Status Update: Facebook LOL as Germany's StudiVZ Loses Ground

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Until recently, social networking platform StudiVZ was one of the few German success stories on the Internet. But now Facebook, which has already set its sights on Google in the battle for Internet dominance, is causing serious problems for its Teutonic competitor. StudiVZ has neither the developers nor the cash it needs to keep up with its US rival.

Photo Gallery: StudiVZ vs. Facebook Photos
AP

Clemens Riedl's staff had rented what he describes as a "real East German bar" in Berlin for an evening of talking, drinking and dancing. The managing director of the German online social networking platform StudiVZ wanted to get his employees revved up and "on course."

The mood at the event was good -- much better, in fact, than the company's actual situation. The various VZ social networks -- which include the college student-oriented StudiVZ (the name refers to Studentenverzeichnis, or students' directory), SchülerVZ, which is aimed at school students, and MeinVZ, a platform for non-students -- have strayed from the course that once enabled them to become a favorite of young German Internet users within only a few years.

The number of supporters is stagnating quickly. The VZ networks say that they have 16.6 million registered members in Germany. But US rival Facebook is growing and growing. It now has more than 400 million members, and although only an estimated 9 million are in Germany, the growth curve points sharply upward.

In addition, Facebook members spend more time in their network and interact with other users more intensively. The US-based online community has grown its reputation from a network for students into a global community meant for everyone under the sun, while StudiVZ oozes about as much charm as a technical college during summer break.

'I Am Cancelling My Membership'

All it takes to understand VZ's problems is to read the messages that its users send to their friends in the network before they leave the community. For example, 25-year-old Julia Risch, who was spending a few months in Australia, wrote: "I am now the proud owner of a university degree and have no longer been a fan of StudiVZ for some time now. I am cancelling my membership. You can reach me on my mobile phone or on Facebook."

The network is now running up against a number of obstacles:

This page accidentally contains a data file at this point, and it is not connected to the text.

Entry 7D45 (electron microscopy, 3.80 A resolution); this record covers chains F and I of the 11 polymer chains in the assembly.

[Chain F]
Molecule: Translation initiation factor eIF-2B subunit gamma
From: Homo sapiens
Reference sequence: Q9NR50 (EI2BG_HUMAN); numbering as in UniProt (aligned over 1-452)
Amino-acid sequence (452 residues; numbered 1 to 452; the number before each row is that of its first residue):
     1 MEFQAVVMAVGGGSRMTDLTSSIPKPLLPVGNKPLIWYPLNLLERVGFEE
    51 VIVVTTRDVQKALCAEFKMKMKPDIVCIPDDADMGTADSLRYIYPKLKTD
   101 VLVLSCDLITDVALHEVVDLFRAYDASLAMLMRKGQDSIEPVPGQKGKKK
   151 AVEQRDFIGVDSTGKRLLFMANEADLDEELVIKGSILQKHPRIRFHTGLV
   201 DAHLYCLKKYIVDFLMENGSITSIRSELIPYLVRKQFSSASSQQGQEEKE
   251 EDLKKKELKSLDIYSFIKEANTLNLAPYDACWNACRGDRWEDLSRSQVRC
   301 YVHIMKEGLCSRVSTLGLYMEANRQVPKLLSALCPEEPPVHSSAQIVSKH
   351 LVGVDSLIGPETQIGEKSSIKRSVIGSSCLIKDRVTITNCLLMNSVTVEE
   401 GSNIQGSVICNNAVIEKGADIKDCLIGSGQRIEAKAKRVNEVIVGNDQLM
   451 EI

• The name of the network clearly identifies its target group, namely students, which was originally part of its recipe for success. But now that the network has expanded into other user groups, the name has become a problem. Many students simply lose interest in using StudiVZ when they graduate.
  • The technology: VZ is considered technologically outmoded. It is significantly slower than Facebook in terms of introducing additional applications, and popular games like "Farmville" are not available at all.
  • The lack of internationality: It is difficult to make international friends through VZ, because fundamentally it remains a German-language network. An attempt to expand into other countries was a failure. This is, however, less of a problem for school students, with whom SchülerVZ remains very popular.
  • Data privacy: After various high-profile incidents, sometimes referred to internally at VZ as "PR crises," involving changes in the terms of use and external attempts to gain access to user data, many users created pseudonyms. This makes it difficult for members to be found by others. Julia Risch, for example, changed her online name to "Julia R."

Strong Brand

The operators have found a solution for the name problem that is as radical as it is simple. "In addition to the three existing brands, we will also develop a strong umbrella brand," says Michael Brockhaus, CEO of StudiVZ's parent company Holtzbrinck Digital.

The massive Georg von Holtzbrinck publishing group, which owns Holtzbrinck Digital, also plans to beef up the networks' technology. This step is overdue, but it is not, however, innovative. At the same time, the company is trying not to make its technology too complicated. "We want to be clear as well as easier to understand and use," says VZ boss Clemens Riedl. He hopes that this will enable the social networking site to reach target audiences for which Facebook is simply too complex.

Executives at Holtzbrinck, on the other hand, tend to see the future of the network in its local appeal. They want to attract school and university students by offering event calendars and virtual scheduling. Regional newspapers or associations can purchase "special profiles" and include links to their own sites, and regional concert promoters can announce tour dates. Using services like these, VZ could obtain more detailed local information, which it could market through targeted advertising or other services.

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